Can sharing clinic notes improve communication and promote self-management? A qualitative study of patients with COPD Fisher KA, Kennedy K, Bloomstone S, Fukunaga MI, Bell SK, Mazor KM. Patient Educ Couns. 2021 Jun 8:S0738-3991(21)00402-X. doi: 10.1016/j.pec.2021.06.004. Epub ahead of print. PMID: 34175167. Dr. Sigall K. Bell, a Gold Professor, has been a Gold Foundation grantee.
“Open notes,” that is, clinic notes that are shared between patients and their practitioners so that patients can review them, hold the promise of improving communication and promoting patient engagement. However, little is known about how open notes impact patients with chronic illnesses. Dr. Kimberly Fisher and colleagues examined how open notes impact communication and self-management among patients with chronic obstructive pulmonary disease (COPD). To do so, they (1) provided patients with their prior clinic visit note and asked them to “think aloud” about their impressions, (2) administered a 14-item questionnaire regarding health literacy, and (3) abstracted their pulmonary function test results from the health record. In the 30 patients, they found that open notes supported four functions of the six-function communication framework: (1) exchanging information, (2) enabling self-management, (3) fostering the relationship, and (4) managing uncertainty. Altogether, by enhancing these functions, it may be possible to reduce COPD exacerbations and hospitalizations as well as improve health-related quality of life. The authors concluded by advocating for more research to ensure notes are written in ways that optimize communication while fulfilling other functions of clinical documentation.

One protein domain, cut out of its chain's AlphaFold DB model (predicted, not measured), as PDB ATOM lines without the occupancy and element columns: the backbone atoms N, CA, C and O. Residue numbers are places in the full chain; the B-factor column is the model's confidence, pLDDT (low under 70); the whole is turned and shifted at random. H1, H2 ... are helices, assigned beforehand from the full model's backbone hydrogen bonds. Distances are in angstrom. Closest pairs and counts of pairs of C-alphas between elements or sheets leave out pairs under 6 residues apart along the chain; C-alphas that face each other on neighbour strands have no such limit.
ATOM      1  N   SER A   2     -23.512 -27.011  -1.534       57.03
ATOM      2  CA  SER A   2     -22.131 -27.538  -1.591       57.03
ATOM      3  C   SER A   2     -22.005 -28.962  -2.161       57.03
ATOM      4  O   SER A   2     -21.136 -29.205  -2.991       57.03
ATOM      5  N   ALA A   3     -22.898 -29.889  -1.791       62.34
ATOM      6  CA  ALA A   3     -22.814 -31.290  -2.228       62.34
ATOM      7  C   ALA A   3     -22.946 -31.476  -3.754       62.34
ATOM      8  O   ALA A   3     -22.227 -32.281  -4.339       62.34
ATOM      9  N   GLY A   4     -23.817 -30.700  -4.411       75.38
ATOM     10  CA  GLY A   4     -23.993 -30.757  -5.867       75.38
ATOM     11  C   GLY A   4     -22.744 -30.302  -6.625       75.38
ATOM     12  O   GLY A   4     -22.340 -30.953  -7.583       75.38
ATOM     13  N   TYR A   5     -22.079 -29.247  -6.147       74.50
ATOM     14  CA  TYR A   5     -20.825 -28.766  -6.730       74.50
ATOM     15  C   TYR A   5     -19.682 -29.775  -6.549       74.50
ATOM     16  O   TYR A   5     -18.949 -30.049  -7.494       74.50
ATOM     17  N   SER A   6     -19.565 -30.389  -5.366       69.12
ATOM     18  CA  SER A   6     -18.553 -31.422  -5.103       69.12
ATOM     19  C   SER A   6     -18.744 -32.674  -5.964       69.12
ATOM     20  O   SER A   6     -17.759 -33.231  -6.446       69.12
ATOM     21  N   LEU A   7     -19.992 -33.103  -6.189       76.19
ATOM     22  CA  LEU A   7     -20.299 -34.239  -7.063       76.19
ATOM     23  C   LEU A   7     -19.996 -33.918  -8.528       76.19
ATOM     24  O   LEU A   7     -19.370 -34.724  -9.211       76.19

How do children and adolescents experience healthcare professionals? Scoping review and interpretive synthesis Davison G, Kelly MA, Conn R, Thompson A, Dornan T. BMJ Open. 2021 Jul 9;11(7):e054368. doi: 10.1136/bmjopen-2021-054368. PMID: 34244289. Free full text Drs. Martina Ann Kelly and Tim Dornan have been a Gold Foundation grantees.
Currently, children and adolescents (CAD) largely experience healthcare as part of a family unit. But with a move toward children-centered care (CCC), there is greater emphasis on understanding the experiences and perspectives of sick children and adolescents. To that end, Dr. Gail Davison and colleagues conducted a scoping review of 99 included studies to gather evidence on CADs’ experiences of healthcare practitioners (HCPs). They then used these results to conduct two focus groups for further consolidation and elaboration of an interpretive synthesis. Favorable experiences were of forming trusting relationships and being involved in healthcare discussions and decisions; less favorable experiences included not relating to or being unable to trust HCPs and/or being excluded from conversations about them. HCPS can form trusting relationships by being “personable, wise, sincere, and relatable” and including CADs in conversations, explaining medical information, and listening to wider needs and preferences. The authors concluded that, in order to achieve the vision of CCC, there remains a pressing need for “communication strategies, training, assessments, and feedback (from CADs, specifically) at both the undergraduate and postgraduate levels of health professions education.”